Published November 20, 2014
From this field nestled among the lush rolling hills of Nigeria's southwest, the small plants rising out the hard red dirt appear fragile, easily crushed by weather or chance.
Looks, however, are deceiving.
These cassava plants will grow into a dense thicket of hard, bamboo-like shoots within a year, with roots so massive a single planted hectare can provide three tons of food. The plants survive fires, droughts and pestilence, while offering a vital food source for more than 500 million people living across sub-Saharan Africa.
It is in these lowly tubers, scientists at the International Institute for Tropical Agriculture say, that the continent will find a way to feed itself no matter what.
"Come war, come anything, the farmer who has cassava has food," said Richardson Okechukwu, the institute's coordinator for cassava research.
In Nigeria, a nation where dinner tables often see a pounded cassava product called eba eaten by hand with soups and dishes, the plant remains a vital food in the country. Recently, it has even become a political prop by the nation's president. Scientists at the institute and others fighting hunger hope that efforts to make cassava heartier and more nutritious will help feed a continent where famine and scarcity still plague nations.
To the uninitiated, the cassava looks more like a misshapen log or tree branch. The plants themselves are not indigenous to Africa, instead brought over from South America in the 1600s by the Portuguese. Those preparing it cut the skin off, then squeeze out the water within the root before frying it to make garri. Most Nigerians eat it by peeling the starchy soft material from a ball and dipping it into different sauces that accompany fish or meat.
Cassava also can be ground into flour. In other parts of Africa, people consider the leaves of a cassava plant as a delicacy, eating it in a soup or frying it.
Nigeria is the world's top cassava producer, according to the Food and Agriculture Organization of the United Nations, with Brazil and Thailand behind it. The plant thrives in this West African nation, often without needing too much help from farmers, which makes it valuable in a country where most still do agriculture by hand, rather than with machines.
While the plant flourishes now, changing weather patterns across Africa make it important to have a stronger cassava available for farmers, said Robert Asiedu, the director for West Africa at the International Institute for Tropical Agriculture.
"Although cassava has helped us so many years, we can no longer take it for granted," Asiedu said. "We need to make it even more hardy as the dry periods are getting longer and the soil fertility is declining.
"If we really damage the environment to the extent that cassava can't grow ... you can forget about" other plants, he said.
With that in mind, scientists continue to study the plant at the institute, located on a preserve just north of the city of Ibadan. Its laboratories contain varieties of cassava growing in test tubes. Giant freezers there hold seeds dating back more than three decades, though most scientists work with cuttings of the cassava, as seeds can have different genetic attributes.
There have been successes, adding vitamins and making some more drought-resistant. Scientists even bred a cassava plant whose inner tissue is yellow, a color favored by Nigerians who enjoy it with a splash of palm oil, which makes the food spoil quicker when stored.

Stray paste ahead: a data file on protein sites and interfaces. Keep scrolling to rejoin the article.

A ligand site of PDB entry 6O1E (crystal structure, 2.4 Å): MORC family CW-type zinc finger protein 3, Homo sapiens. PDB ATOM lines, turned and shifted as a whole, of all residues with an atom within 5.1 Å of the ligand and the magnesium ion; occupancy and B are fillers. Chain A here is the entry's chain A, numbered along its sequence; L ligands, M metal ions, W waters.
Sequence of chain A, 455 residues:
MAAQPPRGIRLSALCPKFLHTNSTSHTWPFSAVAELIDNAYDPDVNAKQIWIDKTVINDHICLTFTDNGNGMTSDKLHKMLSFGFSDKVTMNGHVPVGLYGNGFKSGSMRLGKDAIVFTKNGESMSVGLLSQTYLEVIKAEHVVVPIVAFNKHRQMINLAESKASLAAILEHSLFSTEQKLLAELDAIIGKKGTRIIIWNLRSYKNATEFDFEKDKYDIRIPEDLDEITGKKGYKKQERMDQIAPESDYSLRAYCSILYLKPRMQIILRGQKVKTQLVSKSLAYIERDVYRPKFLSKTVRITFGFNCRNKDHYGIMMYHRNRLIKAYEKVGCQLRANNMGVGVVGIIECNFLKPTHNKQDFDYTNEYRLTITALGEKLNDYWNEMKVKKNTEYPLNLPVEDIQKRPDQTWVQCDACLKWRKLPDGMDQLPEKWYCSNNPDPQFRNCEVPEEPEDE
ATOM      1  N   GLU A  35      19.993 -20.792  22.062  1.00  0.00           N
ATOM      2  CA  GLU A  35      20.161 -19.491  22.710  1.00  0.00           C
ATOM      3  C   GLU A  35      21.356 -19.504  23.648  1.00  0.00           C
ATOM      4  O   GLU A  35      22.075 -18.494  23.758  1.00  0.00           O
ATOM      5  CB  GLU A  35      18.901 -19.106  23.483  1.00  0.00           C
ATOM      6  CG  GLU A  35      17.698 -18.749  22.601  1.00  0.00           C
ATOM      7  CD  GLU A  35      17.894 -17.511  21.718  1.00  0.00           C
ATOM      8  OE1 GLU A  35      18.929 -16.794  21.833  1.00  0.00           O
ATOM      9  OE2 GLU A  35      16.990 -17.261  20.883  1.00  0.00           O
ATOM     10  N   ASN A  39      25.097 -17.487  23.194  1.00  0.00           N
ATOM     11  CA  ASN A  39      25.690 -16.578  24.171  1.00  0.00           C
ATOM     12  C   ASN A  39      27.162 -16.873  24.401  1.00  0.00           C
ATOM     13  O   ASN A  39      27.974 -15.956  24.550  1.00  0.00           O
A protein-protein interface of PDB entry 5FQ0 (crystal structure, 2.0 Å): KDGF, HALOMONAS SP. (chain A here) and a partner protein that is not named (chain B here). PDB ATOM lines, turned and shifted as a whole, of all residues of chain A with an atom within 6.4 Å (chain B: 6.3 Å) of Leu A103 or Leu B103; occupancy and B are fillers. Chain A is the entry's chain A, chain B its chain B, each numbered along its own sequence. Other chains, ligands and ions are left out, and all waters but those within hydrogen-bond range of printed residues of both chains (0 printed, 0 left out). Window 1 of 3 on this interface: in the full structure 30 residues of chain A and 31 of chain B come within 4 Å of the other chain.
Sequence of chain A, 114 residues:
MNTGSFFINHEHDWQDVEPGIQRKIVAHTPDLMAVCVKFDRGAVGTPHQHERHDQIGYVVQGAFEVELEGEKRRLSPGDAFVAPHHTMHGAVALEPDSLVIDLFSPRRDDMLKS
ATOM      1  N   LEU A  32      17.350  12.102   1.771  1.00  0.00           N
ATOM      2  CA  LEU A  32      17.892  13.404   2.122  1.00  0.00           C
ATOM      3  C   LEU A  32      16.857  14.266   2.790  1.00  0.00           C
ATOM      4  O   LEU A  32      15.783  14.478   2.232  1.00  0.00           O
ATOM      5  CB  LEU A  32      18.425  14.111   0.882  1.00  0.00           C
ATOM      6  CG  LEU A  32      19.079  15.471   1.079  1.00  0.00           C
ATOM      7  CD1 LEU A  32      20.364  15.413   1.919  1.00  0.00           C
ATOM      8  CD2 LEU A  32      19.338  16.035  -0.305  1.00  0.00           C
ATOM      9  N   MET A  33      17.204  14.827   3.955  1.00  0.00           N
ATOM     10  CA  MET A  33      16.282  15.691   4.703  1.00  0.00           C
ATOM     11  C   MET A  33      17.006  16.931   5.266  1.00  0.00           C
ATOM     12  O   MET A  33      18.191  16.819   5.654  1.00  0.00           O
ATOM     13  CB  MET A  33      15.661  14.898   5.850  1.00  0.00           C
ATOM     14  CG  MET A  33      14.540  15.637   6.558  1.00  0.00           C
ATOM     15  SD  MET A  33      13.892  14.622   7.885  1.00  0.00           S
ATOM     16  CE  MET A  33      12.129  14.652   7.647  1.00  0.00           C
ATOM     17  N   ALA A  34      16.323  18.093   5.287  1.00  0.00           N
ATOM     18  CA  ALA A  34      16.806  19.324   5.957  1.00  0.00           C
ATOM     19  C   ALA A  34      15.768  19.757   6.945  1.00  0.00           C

Experiments continue at a kitchen at the institute, where chefs bake using a combination of regular flour and 40 percent of "cassava flour." Loaves of white bread baked with cassava taste like wheat bread, while the sweet taste of the more exotic "ginger orange raisin muffin" masks the flavor.
Every week, the kitchen bakes a batch of cassava bread that is taken to Nigeria's capital, Abuja, and put on the tables of Aso Rock, the nation's presidential villa. There, President Goodluck Jonathan made a stir last year when he held up a loaf and promised to eat only cassava bread while in office. He also ate some on national television and handed it out to his ministers, some of whom looked warily at it.
"For us as a nation, for us to move forward, we must also tame our exotic tastes," Jonathan said at the time. "Some of the things from outside are not even as good as the things we have inside."
Critics on social media and elsewhere flayed Jonathan, likening his cassava bread endorsement as Nigeria faced strikes and unrest to Marie Antoinette's out-of-touch musings about cake prior to the French Revolution. Jonathan's push for cassava flour could benefit the country, but it comes after a similar and failed attempt by former President Olusegun Obasanjo to do them same.
But cassava can be used beyond the kitchen. Scraps of cassava feed farm animals in Nigeria, while Thailand produces chips and feed from whole cassava roots for animals. In industrial settings, cassava can be used to make starch, sweeteners and medical glucose for diabetics.
Those other uses for cassava give scientists at the institute hope that their improved cassava plants will be able to help people both feed themselves and make a profit in Nigeria where most earn less than $2 a day. However, they say that the feeding those living in the country must remain the first priority.
"Because it's eaten in such large quantities, any big change that we can bring about in the nutritional quality is a big" gain, Asiedu said. "You need to diversify your diet — have meat and fish and all — but we know these are expensive. So for the average person, any mineral or nutritional element we can put in cassava is big improvement."
The International Institute for Tropical Agriculture: www.iita.org
Jon Gambrell can be reached at www.twitter.com/jongambrellAP .